My First Tri Experience - What was I thinking?

author : kcowart
comments : 11

I have always been an athlete, growing up playing team sports like basketball and soccer - soccer being my true passion.  I started playing soccer when I was four years old and played in high school and college.  After graduating college I continued to play in an “old man’s league” (I am only 32).  At this point you are probably asking yourself, "why is he talking about soccer? This is supposed to be about triathlon."  Well I am just trying to give you some perspective on how I thought I was in pretty good physical shape.  The key emphasis being on 'thought'. 
 
My wife, who is much more athletically gifted than I am, had been trying to talk me into doing a triathlon for a couple of years.  It wasn’t until we met a person (Chris), who is now a very close friend, that we really started to entertain the idea of doing a triathlon.  Chris is one of those guys that compete in Ironman events so right there it tells you he is a little bit crazy.  He just kept nudging us to give it a try.
 
My concern was always the swim portion.  When I get into a pool, I sink. I am not a big guy at 5’ 9” and 165 lbs., but I really have to work to stay afloat.   Of course, my wife who is 6’ tall and slender was a competitive swimmer growing up so she wasn’t concerned at all.  Eventually I gave in to the idea that I would really like to call myself a TRIATHLETE.  My wife and I decided we would register for the  “My First/My Next” sprint triathlon that was coming up in June which gave us about four months to train for it.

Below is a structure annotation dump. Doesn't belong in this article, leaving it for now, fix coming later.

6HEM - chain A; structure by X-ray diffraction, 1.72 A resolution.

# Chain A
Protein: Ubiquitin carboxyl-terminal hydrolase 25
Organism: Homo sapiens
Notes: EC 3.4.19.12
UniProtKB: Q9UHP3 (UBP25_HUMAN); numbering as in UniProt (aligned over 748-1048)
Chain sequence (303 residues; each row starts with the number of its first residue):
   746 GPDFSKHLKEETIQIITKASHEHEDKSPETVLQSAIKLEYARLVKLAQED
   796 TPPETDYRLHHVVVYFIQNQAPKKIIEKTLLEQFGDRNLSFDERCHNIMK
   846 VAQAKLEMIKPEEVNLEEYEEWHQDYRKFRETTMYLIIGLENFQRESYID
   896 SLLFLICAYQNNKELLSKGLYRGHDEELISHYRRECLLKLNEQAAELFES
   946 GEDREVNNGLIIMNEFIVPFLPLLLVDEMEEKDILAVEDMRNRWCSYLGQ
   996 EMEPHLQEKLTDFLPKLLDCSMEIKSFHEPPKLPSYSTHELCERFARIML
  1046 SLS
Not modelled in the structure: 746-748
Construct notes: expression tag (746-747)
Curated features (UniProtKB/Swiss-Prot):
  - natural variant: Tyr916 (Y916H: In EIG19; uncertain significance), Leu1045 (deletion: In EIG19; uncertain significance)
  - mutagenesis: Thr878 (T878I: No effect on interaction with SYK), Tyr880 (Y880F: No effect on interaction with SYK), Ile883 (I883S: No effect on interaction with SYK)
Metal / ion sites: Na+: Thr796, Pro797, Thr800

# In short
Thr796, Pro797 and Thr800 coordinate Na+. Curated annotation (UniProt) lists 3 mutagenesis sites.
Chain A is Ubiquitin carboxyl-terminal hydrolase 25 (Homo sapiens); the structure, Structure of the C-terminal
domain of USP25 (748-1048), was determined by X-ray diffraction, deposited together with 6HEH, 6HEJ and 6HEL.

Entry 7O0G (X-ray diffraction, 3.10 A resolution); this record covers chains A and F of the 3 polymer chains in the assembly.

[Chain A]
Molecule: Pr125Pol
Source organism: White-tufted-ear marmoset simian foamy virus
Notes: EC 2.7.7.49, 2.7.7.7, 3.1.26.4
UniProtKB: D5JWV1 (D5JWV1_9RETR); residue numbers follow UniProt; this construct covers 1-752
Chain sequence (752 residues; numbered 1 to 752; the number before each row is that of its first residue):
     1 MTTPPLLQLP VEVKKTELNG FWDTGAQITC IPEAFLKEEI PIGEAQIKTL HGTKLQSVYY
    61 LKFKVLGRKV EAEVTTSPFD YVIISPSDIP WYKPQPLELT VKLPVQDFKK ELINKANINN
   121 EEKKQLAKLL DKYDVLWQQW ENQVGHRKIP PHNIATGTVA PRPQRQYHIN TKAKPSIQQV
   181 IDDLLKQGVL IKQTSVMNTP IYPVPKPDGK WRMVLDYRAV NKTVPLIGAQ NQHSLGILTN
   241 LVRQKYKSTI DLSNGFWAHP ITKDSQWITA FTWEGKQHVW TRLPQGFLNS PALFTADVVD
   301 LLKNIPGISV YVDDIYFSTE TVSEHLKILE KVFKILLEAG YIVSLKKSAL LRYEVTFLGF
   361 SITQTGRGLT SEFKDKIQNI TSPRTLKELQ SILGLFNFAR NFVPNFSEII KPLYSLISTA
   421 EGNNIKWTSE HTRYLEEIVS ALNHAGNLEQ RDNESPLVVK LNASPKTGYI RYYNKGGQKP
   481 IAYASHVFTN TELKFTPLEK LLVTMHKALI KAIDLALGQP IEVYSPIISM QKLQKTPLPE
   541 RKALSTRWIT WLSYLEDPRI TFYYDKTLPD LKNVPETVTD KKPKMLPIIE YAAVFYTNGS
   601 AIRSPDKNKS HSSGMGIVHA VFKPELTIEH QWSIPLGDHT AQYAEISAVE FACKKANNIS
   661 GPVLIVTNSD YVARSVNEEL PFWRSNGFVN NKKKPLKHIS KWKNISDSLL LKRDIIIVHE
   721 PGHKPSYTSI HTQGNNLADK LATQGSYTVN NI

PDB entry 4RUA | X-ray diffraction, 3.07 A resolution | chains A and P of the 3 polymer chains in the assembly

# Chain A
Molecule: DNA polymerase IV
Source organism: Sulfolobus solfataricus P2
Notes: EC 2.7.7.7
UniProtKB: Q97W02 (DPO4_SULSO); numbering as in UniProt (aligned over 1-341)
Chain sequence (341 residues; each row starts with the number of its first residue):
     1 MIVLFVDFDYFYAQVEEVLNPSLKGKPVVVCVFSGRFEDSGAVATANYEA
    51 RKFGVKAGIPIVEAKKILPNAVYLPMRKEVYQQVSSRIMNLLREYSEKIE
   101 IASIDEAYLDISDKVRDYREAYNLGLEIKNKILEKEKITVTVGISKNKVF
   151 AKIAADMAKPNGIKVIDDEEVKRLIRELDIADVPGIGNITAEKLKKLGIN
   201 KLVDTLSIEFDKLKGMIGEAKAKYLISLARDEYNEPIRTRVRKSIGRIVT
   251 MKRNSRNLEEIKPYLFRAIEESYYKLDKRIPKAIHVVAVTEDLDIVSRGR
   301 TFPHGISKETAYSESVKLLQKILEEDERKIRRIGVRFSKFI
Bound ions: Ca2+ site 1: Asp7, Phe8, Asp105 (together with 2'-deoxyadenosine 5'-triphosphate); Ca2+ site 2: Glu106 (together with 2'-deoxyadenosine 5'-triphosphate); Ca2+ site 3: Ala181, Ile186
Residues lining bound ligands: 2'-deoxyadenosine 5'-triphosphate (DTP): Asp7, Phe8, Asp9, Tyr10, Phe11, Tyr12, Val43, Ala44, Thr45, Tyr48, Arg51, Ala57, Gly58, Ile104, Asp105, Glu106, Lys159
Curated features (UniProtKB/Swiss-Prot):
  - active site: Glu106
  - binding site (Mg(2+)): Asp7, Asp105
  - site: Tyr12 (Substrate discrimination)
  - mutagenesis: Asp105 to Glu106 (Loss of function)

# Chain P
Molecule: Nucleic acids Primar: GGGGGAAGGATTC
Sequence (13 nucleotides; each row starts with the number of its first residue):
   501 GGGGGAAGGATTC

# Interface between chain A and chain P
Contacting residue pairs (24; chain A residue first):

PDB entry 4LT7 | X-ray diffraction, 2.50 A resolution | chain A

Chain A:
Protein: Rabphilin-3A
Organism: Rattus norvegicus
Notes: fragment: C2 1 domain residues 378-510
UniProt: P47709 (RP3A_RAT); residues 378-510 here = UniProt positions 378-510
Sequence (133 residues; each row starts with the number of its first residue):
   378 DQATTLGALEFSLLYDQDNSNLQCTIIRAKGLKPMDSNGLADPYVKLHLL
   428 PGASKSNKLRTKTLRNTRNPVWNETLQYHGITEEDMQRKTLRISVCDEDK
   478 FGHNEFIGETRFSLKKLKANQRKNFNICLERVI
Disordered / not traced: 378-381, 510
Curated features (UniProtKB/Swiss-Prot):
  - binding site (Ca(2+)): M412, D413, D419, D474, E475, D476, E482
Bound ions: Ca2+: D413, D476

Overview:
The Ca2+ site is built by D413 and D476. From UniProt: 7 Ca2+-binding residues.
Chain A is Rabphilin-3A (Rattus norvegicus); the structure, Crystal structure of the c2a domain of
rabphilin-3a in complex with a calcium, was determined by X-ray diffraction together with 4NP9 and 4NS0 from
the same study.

I went out and bought a used road bike.  It was actually pretty nice and had the “clipless”, clip-in shoes.  Don’t get me started on why they are called that.  Let me also preface this with the fact that I didn’t even know how to ride a bike until I was about 22 years old.  So it was quite a sight for my wife and kids to see me attempting to clip in for the first time and immediately falling over.  So much for building confidence in my ability to complete a triathlon.  I quickly learned that if I get the bike rolling first, it is much easier to clip in.  After a few laps around the cul-de-sac in my neighborhood practicing clipping in and out, I was off for my first training ride.  I planned on riding for a little over an hour at whatever pace felt comfortable just to get used to the bike.  After about 20 minutes of cursing I was back home completely exhausted.  It turns out that if you turn left out of my neighborhood you have to immediately go up some steep hills, which didn't bode well for the beginning of my ride.  So I turned around and decided to go right out of my neighborhood...lets just say my neighborhood entrance is in a valley which at the time seemed like the Grand Canyon.  So either way I chose to go, my legs were shot by the time I got to anything resembling flat ground.